Reformation Day

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The 31st October is usually remembered as Reformation Day. It is the day in 1917 that Luther nailed his 95 theses to the door of the church in Wittenberg. That deed was used by God to trigger the Great Reformation of the church in the 16th century.

Background

During the early part of the Middle Ages (500-800AD) much of Europe was still living in the darkness of heathen superstitions. However, the Lord caused the Gospel of our Lord Jesus Christ to spread through Europe using missionaries such as Willibrord, Boniface and others. It was wonderful that during those difficult years of the early Middle Ages the Word of God was preached in many, many places.

Unfortunately, many missionaries did not preach the pure Word of God but accompanied it with all sorts of heathen ideas. There were at least two reasons for this.

  • First, many of those missionaries themselves did not have a Bible. These were the days before printing presses. Bibles were still hand written and therefore very expensive and scarce.
  • Second, the missionaries often changed the Gospel by including heathen ideas so as to make it more attractive to heathens. Thus, although the Word of God became a blessing to many, its rich comfort was often overshadowed by superstitions and pagan ideas.

Pagan ideas that became entrenched and led to deterioration in the church included

  • The worship of relics. These concrete, visible objects were said to have played an important role in the life of Jesus, or in the lives of the saints, and allowed the people to worship something they could see rather than an invisible God.
  • Doing good works in order to earn salvation. This appealed to the heathens because this was the sort of thing they were used to when they served idols. The favour of the heathen gods had been obtained by the gifts and actions of the people. Good works were seen as those which helped the poor and sick in particular. Although helping the poor and sick was a good thing, the people were deceived into believing that salvation could be earned hereby.

The unfortunate result of this corruption of the true Gospel was that people searched in vain for the certainty of faith. Very much afraid of God, they saw Him as a God of wrath who would punish those that did not meet the stringent demands of behaviour and worship expected of them.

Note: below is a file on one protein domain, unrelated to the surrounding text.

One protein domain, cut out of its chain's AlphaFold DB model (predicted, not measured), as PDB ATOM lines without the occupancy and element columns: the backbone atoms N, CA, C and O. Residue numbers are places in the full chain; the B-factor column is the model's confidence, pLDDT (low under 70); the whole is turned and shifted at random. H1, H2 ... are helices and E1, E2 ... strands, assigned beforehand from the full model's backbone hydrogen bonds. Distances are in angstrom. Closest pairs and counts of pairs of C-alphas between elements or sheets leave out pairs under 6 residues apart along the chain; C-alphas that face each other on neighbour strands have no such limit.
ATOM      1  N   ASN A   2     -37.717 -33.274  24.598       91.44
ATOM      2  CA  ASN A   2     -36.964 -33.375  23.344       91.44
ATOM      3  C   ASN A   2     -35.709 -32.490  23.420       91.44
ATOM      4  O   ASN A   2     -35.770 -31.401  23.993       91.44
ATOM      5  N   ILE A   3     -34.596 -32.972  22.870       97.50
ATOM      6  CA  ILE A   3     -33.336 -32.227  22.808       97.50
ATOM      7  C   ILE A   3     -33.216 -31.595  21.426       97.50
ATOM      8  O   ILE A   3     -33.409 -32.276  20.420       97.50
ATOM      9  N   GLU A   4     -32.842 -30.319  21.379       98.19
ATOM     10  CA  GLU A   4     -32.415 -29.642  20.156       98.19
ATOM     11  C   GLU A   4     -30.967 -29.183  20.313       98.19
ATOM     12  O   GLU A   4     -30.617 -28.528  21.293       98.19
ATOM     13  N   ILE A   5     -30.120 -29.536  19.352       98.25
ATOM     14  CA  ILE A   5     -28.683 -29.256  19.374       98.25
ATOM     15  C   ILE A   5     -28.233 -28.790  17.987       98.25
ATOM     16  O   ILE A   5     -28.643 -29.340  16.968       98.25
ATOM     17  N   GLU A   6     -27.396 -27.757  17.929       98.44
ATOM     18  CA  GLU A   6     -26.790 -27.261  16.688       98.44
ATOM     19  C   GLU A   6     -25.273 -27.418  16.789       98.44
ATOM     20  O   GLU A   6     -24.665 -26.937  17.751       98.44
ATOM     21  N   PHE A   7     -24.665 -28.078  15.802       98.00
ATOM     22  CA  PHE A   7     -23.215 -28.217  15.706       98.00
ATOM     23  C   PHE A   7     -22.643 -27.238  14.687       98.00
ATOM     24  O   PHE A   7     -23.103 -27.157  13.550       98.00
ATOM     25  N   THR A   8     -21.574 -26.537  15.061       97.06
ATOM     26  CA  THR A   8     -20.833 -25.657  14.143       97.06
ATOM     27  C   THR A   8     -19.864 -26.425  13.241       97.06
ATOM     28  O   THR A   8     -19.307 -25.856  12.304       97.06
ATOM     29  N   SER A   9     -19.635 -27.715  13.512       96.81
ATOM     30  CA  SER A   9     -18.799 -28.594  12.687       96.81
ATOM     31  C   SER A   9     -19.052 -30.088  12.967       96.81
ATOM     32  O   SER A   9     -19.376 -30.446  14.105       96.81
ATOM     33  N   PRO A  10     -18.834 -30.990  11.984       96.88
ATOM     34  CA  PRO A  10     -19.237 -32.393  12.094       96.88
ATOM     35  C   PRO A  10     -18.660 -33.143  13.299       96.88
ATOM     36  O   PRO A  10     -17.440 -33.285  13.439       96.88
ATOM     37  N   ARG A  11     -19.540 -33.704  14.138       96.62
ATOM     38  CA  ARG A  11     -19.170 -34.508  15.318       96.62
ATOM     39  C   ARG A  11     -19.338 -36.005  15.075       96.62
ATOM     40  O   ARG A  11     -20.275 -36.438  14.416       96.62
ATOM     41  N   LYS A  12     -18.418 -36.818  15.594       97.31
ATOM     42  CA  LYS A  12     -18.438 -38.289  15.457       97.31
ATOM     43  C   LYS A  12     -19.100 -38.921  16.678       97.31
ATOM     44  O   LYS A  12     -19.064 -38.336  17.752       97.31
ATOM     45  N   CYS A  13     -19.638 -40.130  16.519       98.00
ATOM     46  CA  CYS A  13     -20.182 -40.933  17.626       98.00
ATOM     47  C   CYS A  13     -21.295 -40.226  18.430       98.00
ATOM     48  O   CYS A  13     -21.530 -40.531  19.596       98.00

Since God was so far away, all sorts of things were invented to bring God closer. These included

  • the worship of saints. Mary and thousands of other ‘pious’ people were worshiped and asked to act as mediators between a wrathful, merciless God on the one hand and sinful man on the other. They hoped these virtuous saints, who they thought had done more than the minimum number of good works required, would turn away God’s anger and obtain His favour and so bring Him nearer.
  • pilgrimages to ‘holy places’, such as Rome and Palestine, where God was said to be nearer to them than in ordinary life.

Thus what became the established Roman church was steeped in practices which drew people away from the truth and comfort of the Gospel into a life of uncertainty and fear. Continually tormented by the thought that they hadn’t done enough to satisfy God’s justice and to be saved, the people lacked the comfort and assurance of faith.

Martin Luther – before his conversion

Martin Luther was a child of his time. Considering the above, it is easy to understand why Luther’s early life was dominated by constant

  • search for certainty of faith; he was very worried about whether he would be saved;
  • fear of God, a fear heightened by the death of his friend and by a severe electrical storm both of which confronted him with the nearness of death. Death, he knew, would bring him before the judgement seat of God;
  • attempts to appease God’s wrath by doing ‘good works’. These included entering a monastery, punishing himself daily in the hope that God would pity him and so be less severe on him, making a pilgrimage to Rome, praying to saints, and doing a host of other things to satisfy a fearsome God.

But he had it all wrong and God, in His great mercy, would show him the only comfort in life and death. More wonderfully, God would use Luther to show millions of people and to bring about a wonderful Reformation.